Create a free account to unlock this article!
Already a subscriber? Log In
Tex Johnson is one of the most feared submission artists in the no-gi scene, with leglock victories over big names like Felipe Pena, Jackson Souza, and Jon Blank. Sixty-six percent of Tex’s wins have come by submission, most by straight ankle lock, with a painful sounding scream typically being the method his opponents use to tap.
Tex is a three-time Pan No-Gi champion as well as a World No-Gi bronze medalist. He has been on the road a lot lately, mixing his training up through several different teams over the last year.
“I’m a nomad dude — I go wherever I want," Tex said. "I don’t get confined by these team things and bullshit. Right now I’m at Gamblers and Fight Sports.”
BJJ Fanatics On The Horizon
Currently preparing for the BJJ Fanatics Submission Only Invitational, Tex figures to be one of the top seeds at the event. Gordon Ryan, Lucas “Hulk” Barbosa, and Dante Leon are some of the other big names competing in the tournament.
“It is an absolute, so we’ll have to see how it stacks up, how it is seeded — we don’t know how. I was thinking the main guys are the top four or five seeds. Gordon at one and Lucas at two would make sense. Then probably myself and Dante Leon after them.”
On the remainder of the field and who he might be looking out for: “You always have to worry about Quentin Rosenzweig. I just fought him at King of the Mat and kneebarred him, though. The thing with many of these submission-only guys is that positionally they aren’t dangerous. You don’t have to worry about them passing your guard. I just wish people would do something more original than EBI overtime; maybe we could start in 50/50 or another position instead. You see many guys gameplanning for EBI rules and stalling.”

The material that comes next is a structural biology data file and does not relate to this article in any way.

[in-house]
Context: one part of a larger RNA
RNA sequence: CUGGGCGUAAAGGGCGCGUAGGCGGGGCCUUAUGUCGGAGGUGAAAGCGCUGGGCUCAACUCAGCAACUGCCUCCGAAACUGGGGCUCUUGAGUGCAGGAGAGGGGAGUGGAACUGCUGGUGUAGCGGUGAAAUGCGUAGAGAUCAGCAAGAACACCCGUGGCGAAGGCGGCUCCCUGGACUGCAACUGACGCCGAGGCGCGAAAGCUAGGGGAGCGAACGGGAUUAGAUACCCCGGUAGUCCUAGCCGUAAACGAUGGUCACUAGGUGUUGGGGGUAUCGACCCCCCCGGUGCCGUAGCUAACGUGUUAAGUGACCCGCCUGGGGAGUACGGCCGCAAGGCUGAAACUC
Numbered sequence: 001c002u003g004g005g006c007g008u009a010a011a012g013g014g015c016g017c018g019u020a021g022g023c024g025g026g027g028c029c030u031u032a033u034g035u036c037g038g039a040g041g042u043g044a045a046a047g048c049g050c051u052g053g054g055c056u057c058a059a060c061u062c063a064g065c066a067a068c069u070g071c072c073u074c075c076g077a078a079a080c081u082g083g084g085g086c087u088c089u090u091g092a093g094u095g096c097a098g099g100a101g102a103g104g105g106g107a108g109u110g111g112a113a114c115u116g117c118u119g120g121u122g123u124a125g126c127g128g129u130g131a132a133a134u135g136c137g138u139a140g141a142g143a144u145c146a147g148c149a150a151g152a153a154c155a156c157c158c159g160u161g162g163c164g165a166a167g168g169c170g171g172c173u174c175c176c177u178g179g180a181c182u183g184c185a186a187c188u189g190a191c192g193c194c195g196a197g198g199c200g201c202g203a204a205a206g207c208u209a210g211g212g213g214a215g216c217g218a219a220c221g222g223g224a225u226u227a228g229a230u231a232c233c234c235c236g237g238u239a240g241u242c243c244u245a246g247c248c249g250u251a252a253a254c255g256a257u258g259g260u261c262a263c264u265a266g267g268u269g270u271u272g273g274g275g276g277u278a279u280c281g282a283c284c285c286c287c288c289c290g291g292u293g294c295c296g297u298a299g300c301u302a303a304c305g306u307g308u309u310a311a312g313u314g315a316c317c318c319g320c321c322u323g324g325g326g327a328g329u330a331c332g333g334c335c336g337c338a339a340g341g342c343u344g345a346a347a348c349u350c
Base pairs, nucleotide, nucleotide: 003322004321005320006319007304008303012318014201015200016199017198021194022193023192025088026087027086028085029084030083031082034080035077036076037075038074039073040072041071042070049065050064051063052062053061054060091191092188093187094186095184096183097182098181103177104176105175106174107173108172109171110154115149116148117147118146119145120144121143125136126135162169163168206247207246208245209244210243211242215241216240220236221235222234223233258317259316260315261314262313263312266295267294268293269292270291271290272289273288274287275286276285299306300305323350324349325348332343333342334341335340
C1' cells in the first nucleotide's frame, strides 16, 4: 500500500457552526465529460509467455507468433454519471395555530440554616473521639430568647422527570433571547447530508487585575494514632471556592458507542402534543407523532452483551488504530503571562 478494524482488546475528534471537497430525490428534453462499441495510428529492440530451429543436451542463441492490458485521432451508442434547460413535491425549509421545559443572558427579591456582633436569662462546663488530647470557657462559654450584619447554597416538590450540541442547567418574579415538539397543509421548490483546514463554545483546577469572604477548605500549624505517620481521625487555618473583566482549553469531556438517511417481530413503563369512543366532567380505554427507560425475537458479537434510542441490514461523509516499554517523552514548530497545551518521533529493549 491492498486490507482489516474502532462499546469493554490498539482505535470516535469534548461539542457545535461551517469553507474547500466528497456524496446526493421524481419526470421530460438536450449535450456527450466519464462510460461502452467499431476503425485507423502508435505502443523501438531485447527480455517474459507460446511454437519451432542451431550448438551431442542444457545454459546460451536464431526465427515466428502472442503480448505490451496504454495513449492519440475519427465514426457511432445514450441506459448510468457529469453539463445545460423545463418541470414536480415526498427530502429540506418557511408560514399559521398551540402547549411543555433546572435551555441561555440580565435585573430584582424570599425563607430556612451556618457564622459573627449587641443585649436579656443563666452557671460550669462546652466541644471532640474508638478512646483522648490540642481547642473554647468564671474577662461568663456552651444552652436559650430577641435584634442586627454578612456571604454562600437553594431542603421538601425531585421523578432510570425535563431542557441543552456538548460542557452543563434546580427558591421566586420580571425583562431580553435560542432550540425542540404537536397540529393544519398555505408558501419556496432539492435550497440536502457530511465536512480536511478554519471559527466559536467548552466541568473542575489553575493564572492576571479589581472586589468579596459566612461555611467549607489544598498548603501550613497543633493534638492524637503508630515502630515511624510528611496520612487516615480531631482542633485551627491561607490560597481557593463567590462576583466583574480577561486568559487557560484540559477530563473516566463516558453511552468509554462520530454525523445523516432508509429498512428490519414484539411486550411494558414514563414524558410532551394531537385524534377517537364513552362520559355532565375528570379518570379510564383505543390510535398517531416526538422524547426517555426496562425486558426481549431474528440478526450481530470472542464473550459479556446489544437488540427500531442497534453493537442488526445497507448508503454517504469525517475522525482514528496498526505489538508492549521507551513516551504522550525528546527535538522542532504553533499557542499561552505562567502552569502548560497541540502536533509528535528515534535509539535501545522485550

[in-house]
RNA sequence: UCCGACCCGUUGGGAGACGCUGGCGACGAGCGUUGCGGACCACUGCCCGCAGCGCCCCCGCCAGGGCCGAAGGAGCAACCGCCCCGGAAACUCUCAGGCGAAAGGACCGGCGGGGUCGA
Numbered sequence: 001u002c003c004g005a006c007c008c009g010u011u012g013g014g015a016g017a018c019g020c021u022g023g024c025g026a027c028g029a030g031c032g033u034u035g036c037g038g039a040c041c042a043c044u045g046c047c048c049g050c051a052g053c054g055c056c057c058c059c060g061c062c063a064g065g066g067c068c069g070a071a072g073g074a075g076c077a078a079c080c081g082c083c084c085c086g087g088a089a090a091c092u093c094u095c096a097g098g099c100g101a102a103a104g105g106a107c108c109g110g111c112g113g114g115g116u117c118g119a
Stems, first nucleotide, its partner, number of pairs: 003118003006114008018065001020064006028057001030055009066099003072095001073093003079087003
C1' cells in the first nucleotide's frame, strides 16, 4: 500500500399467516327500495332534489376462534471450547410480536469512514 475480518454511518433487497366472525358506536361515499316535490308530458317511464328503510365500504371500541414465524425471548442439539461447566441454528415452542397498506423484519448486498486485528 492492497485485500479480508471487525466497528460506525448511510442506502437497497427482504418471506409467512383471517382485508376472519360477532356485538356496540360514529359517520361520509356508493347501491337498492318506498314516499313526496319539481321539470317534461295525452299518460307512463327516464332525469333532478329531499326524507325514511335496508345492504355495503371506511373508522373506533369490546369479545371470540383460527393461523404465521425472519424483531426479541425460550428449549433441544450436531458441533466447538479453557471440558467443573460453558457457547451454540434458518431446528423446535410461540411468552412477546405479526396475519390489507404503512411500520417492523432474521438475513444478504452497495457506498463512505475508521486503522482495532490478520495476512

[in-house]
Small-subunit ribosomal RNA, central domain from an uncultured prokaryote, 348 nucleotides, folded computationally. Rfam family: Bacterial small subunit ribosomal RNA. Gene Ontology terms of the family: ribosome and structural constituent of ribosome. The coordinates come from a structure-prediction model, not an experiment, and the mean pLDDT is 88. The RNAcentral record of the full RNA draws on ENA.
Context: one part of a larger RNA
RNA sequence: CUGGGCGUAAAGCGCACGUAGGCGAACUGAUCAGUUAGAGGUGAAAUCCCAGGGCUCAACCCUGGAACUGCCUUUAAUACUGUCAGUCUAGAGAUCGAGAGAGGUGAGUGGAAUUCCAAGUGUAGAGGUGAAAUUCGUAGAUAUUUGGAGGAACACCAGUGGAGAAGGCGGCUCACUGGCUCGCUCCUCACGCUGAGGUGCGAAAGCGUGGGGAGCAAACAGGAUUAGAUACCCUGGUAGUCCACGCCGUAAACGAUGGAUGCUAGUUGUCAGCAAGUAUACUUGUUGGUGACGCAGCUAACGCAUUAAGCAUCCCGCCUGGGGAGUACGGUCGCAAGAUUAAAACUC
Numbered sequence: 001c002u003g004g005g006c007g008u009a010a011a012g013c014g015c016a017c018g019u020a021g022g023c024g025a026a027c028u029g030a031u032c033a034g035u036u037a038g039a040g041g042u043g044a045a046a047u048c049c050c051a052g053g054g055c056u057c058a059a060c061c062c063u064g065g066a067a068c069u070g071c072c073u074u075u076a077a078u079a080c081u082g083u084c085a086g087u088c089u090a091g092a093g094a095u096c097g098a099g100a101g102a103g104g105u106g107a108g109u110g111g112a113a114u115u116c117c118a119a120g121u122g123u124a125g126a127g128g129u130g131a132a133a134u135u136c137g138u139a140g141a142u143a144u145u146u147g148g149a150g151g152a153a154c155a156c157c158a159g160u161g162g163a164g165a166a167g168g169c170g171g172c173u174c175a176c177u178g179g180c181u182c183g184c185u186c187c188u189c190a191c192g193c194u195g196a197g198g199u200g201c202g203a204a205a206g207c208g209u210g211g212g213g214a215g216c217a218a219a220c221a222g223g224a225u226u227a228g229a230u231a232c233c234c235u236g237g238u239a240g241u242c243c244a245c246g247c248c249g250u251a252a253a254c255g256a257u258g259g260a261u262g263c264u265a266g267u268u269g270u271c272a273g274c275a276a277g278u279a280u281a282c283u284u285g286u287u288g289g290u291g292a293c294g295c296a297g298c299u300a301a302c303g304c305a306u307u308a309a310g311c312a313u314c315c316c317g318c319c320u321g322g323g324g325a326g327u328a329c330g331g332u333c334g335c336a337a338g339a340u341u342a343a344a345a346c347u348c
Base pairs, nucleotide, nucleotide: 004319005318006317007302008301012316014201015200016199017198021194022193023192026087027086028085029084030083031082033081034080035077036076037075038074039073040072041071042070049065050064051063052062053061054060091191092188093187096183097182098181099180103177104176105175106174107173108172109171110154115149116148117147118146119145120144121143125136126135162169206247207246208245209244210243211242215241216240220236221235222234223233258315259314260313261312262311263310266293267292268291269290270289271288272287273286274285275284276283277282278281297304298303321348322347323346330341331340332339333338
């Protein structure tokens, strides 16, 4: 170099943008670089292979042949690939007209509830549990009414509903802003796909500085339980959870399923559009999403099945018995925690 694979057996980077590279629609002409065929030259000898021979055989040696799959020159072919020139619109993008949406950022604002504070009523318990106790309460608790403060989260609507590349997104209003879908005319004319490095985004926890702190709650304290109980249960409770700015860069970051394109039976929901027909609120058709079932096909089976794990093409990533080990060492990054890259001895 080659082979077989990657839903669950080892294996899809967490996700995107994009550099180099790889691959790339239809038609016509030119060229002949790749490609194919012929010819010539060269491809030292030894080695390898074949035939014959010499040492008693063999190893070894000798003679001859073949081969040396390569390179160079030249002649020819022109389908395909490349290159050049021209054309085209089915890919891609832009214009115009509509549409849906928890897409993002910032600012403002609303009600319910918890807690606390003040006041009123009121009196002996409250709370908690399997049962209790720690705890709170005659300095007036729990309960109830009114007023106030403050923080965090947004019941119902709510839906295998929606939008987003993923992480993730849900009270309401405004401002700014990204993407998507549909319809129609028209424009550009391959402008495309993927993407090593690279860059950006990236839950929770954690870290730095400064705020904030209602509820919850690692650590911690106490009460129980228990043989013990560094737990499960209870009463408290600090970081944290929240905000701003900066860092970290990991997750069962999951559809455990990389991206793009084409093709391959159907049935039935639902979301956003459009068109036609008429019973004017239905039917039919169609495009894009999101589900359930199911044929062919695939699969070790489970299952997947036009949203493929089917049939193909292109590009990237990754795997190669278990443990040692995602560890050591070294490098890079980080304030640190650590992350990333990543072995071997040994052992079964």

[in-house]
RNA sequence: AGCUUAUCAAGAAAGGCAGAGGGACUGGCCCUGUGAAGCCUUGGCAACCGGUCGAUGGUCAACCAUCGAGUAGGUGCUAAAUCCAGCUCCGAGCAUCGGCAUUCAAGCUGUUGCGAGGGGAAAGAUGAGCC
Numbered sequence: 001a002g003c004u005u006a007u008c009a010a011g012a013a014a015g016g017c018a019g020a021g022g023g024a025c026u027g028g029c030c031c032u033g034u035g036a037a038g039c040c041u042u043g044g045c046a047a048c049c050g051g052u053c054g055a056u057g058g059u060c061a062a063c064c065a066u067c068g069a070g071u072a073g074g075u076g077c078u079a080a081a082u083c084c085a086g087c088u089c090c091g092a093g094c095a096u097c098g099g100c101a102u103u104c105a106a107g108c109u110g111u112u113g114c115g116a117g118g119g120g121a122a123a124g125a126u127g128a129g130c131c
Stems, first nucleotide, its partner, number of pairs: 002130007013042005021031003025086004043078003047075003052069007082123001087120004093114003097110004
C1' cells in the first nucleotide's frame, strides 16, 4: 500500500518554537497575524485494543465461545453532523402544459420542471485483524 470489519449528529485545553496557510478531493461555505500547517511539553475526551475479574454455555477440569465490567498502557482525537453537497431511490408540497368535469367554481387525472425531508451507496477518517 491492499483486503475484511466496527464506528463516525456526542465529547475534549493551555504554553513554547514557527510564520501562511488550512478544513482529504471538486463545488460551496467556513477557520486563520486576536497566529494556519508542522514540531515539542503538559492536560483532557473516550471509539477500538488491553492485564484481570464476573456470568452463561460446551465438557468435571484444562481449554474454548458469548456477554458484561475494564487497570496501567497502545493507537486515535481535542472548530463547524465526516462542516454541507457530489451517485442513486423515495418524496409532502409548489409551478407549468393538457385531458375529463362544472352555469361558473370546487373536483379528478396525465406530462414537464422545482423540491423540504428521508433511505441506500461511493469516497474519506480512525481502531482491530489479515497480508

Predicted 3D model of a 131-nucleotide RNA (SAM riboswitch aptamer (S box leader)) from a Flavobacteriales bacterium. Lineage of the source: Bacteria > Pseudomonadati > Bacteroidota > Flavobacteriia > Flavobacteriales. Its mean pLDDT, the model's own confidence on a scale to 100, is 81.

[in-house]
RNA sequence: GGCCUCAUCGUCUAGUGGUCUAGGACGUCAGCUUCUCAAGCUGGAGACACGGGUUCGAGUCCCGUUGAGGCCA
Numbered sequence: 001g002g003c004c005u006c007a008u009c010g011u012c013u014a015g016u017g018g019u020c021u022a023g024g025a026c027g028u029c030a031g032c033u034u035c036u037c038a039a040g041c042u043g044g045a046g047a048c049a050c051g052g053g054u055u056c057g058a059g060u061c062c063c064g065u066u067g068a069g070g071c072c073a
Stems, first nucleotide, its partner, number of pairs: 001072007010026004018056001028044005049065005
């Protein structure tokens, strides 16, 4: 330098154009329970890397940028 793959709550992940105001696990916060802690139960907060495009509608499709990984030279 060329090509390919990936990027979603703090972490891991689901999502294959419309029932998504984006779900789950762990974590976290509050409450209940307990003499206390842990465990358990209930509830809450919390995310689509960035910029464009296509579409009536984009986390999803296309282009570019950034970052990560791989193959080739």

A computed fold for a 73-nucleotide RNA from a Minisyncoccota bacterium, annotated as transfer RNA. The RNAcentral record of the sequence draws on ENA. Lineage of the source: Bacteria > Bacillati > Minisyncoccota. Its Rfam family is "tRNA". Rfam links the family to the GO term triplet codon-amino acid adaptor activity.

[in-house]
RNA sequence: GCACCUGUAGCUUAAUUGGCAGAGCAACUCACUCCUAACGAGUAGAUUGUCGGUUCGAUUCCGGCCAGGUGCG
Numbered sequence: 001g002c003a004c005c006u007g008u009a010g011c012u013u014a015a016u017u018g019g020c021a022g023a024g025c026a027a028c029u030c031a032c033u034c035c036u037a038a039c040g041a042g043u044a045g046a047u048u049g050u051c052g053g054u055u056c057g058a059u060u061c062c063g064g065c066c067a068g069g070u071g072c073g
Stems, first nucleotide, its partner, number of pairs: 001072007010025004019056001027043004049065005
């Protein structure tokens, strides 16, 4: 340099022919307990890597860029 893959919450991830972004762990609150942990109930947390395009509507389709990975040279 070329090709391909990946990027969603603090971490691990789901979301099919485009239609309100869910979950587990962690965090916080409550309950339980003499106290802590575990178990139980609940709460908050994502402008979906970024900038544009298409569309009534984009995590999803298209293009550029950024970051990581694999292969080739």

While many would box Tex in as a leglock guy, understandably considering the amount of leglocks he hits, Tex has a more well-rounded game that he would like to display.
“I don’t like to specialize in anything. People say Tex has leglocks, but I have a little of everything. I have a good closed guard and I even berimbolo people. I learned that from Murilo Santana, he’s like the monk of that shit. He’s helped the Miyaos and Levi with their berimbolos. He’s one of the most underrated coaches in the world.”
The Felipe Pena heelhook at KASAI was by far the biggest win of Tex’s career. He still remembers it like it was yesterday; here’s a quick walkthrough of the sub by Tex.
“The sequence was pretty easy. It was open guard with my foot on the hip. He tried to put his arm inside to keep distance from my hips, I was pushing his hip away as I was sucking the knee in.”
“I knew I automatically wanted 50/50. That’s the position I want for leglocks. A lot of people have told me it’s weak, that it’s not a good position, but I’m comfortable there. I like to go for straight ankles, but he defended by crossing his feet.”
“I remember trying to turn out, but the way he turned I countered it. He grabbed my hand to defend, I then grabbed the toes and used them to pull the foot down with the blade of my wrist. I could have finished it with one arm; he made the decision to turn, I heard popping, I let go as soon as he tapped.”
“If you play on your knees against me it’s really easy to leglock you. A standing opponent with a good base is the hardest to leglock.”